He was sorrowful and pathetic. If he becomes a politician, he will discover, as I ‘discovered’ him, that voters like their leaders to be a little bit humble, not humbug; approachable, not aloof and arrogant.

Well, this episode about Bernie Fondevilla was not without a bright note. He pledged support to vice governor Alice and Dr. Lolong in their candidacies, although he did not categorically say in what form or capacity. So the pledge doesn’t mean anything—yet.

And what could be that support? Money? Votes? Can Bernie, as secretary of agriculture, influence a large chunk of Romblon voters to go for Alice and Lolong? Maybe. I hope so.

For example, when Lolong said he already has a mayor-candidate in Simara, Bernie was quick to promise to ‘deliver’ Simara to him. ‘Don’t worry about Simara. I’ll take care of it. I’ll deliver it to you,” he said.

When I heard this, my jaw dropped. Ha? I believe Bernie can be a politician, but I didn’t believe he can be this traditional. If I were a Simaranhon in that table, I would have been insulted, for who is Bernie Fondevilla to say that he can decide who the Simaranhons can vote for?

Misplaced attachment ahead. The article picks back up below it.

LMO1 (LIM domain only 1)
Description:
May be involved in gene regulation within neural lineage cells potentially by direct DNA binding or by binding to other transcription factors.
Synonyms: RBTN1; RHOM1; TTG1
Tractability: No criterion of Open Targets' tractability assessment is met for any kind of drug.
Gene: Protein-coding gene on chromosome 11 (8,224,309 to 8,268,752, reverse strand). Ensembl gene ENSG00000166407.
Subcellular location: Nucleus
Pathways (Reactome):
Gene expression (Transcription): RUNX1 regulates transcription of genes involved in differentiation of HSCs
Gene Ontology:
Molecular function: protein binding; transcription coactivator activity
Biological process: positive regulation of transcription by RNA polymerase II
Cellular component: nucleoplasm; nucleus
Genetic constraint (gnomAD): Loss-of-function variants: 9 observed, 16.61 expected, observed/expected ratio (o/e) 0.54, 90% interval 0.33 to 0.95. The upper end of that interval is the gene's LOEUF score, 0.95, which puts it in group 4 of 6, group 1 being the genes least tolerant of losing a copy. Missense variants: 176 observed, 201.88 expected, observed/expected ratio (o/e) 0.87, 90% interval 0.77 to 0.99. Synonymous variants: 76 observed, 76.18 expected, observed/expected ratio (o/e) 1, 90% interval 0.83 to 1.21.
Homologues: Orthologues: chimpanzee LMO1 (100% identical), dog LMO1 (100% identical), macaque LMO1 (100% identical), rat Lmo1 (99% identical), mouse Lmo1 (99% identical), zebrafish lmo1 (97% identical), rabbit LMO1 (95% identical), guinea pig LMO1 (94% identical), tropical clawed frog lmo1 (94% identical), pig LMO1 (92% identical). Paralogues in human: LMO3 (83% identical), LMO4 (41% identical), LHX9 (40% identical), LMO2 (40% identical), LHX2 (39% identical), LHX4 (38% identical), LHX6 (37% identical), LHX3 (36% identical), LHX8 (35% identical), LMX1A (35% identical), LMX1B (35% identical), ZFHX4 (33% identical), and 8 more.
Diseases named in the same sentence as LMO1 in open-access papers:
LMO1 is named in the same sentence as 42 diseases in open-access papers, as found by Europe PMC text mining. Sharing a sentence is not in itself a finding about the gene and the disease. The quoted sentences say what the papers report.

Indeed, when I sounded out this quip to a friend in Simara, she was aghast and said Bernie might eat his words.

Well, this is the sorrow of most traditional politicians, including Bernie Fondevilla. Because of their naked ambition for political power, they will say anything, even the inane, under the sun to endear themselves to the electorate. This, in fact, is not a warning. The elections are coming, so Romblon voters could expect many more ululations from politicians in the mold of Bernie Fondevilla.

He has another sorrow to bear and this is the fact that he unduly raised false hopes among Romblomanons, in the process setting back a great deal whatever plans the opposition might have of putting itself in the center of political power in the province.

Bernie, ask Barangay Captain Jun Bernardo about this, and you will know what I mean.